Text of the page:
Crumpets are the quintessential, afternoon tea treat, served warm with lots of butter. The soft, spongy crumpets we know today, reputedly, come from the Victorian era and are very different from early, flat griddle cakes. It is the extra yeast in the batter which creates the soft texture and the myriad of little holes on the top (so perfect for soaking up the butter).
There are many ready-made brands out there, but it is so much fun to make your own - just plan ahead as the crumpet batter needs a few hours to rise.
Once ready simply serve the crumpets warm with butter or a little jam as well for an extra-special treat. This recipe yields 24 crumpets, if that is too many then, the recipe can be halved.
NOTE: Make a little extra batter the first time so you can practice, getting them right including the temperature in the pan. It only takes one or two and then you are off. Great fun.
- 12 fl oz (350ml) semi-skimmed milk, warmed (but importantly, not boiling)
- 1 lb (450g) all-purpose/plain flour
- 1/8 oz (5g) dried yeast
- 2 teaspoon sugar
- 12 fl oz (350 ml) finger-warm water
- 1 teaspoon salt
- 1 teaspoon baking powder
- Vegetable oil for cooking
- Whisk together the milk, flour, yeast and sugar in a large baking bowl.
- Once combined add half the water and beat into the batter, continue to add more water until the batter is thick and smooth. Stop adding water once it reaches the consistency of thick cream. Cover with cling film and leave in a warm draught-free place until foaming - about 1, up to 2 hours, but keep an eye on it.
- Whisk the salt and baking powder into the batter and heat a heavy-based frying pan on the stove until hot but not smoking.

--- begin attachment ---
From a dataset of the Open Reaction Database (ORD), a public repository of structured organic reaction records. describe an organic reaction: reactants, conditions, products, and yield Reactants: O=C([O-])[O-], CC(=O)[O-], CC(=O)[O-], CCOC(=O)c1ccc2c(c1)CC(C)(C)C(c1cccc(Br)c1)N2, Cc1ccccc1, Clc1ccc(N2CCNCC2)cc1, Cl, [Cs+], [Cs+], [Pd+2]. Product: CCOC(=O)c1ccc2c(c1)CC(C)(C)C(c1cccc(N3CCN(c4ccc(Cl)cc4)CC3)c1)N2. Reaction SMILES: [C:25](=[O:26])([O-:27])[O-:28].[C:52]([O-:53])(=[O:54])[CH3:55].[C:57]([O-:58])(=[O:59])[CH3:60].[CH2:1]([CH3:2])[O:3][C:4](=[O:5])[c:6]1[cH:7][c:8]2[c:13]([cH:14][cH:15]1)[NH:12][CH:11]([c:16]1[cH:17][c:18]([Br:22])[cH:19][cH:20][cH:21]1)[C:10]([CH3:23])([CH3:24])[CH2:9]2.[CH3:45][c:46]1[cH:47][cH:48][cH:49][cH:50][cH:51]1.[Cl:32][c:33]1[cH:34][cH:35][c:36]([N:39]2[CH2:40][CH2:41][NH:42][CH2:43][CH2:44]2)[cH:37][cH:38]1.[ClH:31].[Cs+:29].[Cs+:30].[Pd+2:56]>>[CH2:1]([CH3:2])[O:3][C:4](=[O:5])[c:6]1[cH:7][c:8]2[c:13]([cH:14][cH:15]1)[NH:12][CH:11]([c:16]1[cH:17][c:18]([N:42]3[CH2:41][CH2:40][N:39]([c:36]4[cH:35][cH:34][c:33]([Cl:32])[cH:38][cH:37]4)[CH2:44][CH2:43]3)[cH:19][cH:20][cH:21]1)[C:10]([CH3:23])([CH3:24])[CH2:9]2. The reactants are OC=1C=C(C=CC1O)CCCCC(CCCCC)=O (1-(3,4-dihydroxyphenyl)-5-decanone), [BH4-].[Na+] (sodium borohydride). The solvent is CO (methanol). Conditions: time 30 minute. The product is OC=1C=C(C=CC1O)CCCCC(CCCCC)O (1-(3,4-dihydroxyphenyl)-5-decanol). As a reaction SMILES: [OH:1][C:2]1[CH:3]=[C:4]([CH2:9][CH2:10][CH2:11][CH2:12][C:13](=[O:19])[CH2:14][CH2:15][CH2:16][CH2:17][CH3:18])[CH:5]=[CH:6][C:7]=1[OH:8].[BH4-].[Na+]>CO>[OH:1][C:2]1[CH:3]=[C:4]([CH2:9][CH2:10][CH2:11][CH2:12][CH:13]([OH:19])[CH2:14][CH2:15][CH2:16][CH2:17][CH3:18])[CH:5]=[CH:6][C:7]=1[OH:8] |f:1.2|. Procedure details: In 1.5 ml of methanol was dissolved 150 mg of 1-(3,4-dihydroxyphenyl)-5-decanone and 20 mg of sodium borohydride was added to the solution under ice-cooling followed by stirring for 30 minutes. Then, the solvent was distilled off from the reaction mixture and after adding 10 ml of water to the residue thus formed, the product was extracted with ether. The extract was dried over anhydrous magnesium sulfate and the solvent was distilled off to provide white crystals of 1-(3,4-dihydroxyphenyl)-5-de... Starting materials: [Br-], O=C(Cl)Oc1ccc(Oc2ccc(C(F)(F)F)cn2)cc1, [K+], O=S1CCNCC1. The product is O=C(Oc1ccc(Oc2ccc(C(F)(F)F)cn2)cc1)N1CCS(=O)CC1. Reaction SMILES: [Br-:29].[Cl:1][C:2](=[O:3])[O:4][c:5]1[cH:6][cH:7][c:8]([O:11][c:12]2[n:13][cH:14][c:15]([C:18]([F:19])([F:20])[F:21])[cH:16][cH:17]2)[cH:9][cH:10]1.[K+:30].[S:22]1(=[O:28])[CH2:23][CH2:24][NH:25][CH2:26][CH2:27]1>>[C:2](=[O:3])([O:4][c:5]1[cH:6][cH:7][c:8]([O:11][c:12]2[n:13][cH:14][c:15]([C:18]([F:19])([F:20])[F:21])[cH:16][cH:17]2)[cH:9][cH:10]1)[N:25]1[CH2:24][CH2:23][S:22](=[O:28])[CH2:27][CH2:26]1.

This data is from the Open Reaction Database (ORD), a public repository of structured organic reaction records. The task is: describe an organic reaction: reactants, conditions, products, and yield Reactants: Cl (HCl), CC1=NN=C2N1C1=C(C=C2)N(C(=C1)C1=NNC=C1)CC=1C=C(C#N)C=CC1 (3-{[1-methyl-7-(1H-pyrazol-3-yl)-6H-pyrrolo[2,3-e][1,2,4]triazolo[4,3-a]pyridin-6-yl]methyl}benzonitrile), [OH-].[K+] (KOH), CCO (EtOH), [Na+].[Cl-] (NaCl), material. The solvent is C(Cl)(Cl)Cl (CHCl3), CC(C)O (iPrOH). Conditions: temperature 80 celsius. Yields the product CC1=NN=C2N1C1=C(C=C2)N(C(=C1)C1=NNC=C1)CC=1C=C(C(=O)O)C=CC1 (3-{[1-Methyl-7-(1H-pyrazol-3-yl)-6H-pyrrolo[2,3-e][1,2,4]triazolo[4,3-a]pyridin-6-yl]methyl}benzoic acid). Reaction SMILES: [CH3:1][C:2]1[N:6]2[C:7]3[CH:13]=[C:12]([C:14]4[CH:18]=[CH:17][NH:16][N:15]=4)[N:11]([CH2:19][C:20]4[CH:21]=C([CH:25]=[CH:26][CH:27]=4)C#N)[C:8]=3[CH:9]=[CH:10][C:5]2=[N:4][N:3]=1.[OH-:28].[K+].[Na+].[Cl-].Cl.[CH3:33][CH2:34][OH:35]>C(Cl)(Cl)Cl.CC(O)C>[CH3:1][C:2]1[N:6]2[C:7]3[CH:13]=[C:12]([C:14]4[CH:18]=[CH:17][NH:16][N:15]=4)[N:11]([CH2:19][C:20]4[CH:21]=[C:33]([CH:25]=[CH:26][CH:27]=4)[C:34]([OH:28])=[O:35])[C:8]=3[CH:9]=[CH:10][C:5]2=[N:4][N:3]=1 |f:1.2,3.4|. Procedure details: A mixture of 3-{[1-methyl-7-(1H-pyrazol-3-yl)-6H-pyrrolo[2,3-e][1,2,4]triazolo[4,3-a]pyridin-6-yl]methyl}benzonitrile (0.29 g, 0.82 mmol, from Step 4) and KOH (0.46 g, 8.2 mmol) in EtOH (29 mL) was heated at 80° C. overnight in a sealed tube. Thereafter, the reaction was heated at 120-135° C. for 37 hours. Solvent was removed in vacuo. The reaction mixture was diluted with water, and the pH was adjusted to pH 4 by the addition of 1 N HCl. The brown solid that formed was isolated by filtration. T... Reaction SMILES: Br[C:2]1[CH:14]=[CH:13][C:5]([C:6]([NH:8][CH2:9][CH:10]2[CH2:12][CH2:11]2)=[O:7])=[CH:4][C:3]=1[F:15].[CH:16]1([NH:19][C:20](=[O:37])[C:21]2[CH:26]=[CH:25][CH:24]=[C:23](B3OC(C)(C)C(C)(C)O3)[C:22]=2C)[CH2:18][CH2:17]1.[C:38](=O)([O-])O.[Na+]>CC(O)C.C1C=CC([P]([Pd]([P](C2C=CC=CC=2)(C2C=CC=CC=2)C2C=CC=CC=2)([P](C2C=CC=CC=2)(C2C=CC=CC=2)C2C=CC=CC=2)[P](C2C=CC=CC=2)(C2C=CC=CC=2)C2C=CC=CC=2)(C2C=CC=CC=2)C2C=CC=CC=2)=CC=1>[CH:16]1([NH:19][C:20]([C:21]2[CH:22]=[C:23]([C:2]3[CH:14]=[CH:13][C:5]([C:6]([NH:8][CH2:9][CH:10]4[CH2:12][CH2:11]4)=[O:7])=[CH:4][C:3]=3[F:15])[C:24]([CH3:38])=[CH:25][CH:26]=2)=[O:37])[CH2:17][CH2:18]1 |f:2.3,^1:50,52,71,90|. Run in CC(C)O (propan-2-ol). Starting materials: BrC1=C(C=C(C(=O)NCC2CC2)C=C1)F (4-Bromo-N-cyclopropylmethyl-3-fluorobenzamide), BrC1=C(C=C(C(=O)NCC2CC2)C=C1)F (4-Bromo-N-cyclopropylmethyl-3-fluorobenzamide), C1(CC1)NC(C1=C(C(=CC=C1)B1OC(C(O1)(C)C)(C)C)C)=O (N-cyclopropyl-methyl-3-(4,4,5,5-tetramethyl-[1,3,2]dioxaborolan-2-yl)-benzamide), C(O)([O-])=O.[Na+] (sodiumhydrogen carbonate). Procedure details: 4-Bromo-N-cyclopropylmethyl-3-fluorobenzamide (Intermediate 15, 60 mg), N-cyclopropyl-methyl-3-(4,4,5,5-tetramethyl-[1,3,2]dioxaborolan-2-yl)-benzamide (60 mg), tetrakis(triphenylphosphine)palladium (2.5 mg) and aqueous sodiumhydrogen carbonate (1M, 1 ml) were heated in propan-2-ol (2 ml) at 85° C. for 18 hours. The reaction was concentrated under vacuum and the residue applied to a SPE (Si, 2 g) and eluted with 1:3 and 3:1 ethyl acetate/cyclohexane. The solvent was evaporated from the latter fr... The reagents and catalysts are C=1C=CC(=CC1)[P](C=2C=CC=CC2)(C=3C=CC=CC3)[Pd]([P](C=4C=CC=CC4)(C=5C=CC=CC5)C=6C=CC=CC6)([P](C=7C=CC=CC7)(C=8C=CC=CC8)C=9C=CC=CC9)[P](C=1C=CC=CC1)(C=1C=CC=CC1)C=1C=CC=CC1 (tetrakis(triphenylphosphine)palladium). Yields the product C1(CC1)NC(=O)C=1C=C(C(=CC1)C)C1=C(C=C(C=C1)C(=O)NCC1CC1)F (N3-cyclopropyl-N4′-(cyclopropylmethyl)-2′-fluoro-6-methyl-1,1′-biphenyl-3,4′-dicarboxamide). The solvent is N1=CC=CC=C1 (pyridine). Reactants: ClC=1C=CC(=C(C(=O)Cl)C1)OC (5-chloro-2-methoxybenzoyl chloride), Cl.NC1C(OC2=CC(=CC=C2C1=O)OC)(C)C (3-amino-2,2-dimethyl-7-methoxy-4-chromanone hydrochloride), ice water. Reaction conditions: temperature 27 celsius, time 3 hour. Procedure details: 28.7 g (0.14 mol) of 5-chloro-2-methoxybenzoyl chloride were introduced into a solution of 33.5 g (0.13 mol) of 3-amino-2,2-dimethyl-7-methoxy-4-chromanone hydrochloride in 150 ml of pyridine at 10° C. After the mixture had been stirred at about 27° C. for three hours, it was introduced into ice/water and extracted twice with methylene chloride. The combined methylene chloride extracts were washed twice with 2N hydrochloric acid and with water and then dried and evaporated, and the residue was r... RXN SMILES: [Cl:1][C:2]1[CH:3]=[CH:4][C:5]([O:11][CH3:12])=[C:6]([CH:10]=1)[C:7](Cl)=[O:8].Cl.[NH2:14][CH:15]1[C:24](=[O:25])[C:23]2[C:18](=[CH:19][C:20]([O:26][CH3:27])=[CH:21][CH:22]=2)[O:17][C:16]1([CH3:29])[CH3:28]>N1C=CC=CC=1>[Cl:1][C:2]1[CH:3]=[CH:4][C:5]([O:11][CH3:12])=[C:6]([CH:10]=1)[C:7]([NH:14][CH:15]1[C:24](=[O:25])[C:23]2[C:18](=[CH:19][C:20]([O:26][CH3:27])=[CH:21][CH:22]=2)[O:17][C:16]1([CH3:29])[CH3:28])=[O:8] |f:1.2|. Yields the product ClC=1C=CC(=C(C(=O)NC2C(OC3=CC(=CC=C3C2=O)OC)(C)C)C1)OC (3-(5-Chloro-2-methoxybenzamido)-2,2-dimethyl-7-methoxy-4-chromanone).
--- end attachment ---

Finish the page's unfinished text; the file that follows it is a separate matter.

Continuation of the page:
- Dampen kitchen paper with a little oil and grease the base of the pan and a crumpet (or pastry) rings measuring 3"x 1 ½" (8 X 3.75cm) approx. If you don't have any pastry or crumpet rings then use a small, washed food can to the same measurements, just be careful with any sharp edges.
- Place one ring in the heated pan, add in enough batter to fill just below the top of the ring. Cook for five minutes, when there should be many tiny holes on the surface, and the crumpet is setting. Flip the crumpet over and cook for another two – three minutes.
- Repeat with the remaining batter until used up. Rest the crumpets on a wire rack until cool and reheat in a toaster or under the grill before serving. Serve with lots of butter and jam as well if you like.
- NOTE: If the batter seeps from under the ring it is too thin, whisk in more flour. If the crumpet is heavy and without holes, the batter is too thick, add more water.
How to Serve British Crumpets
With lots of butter, and for a major treat, lots of, preferably, home-made jam.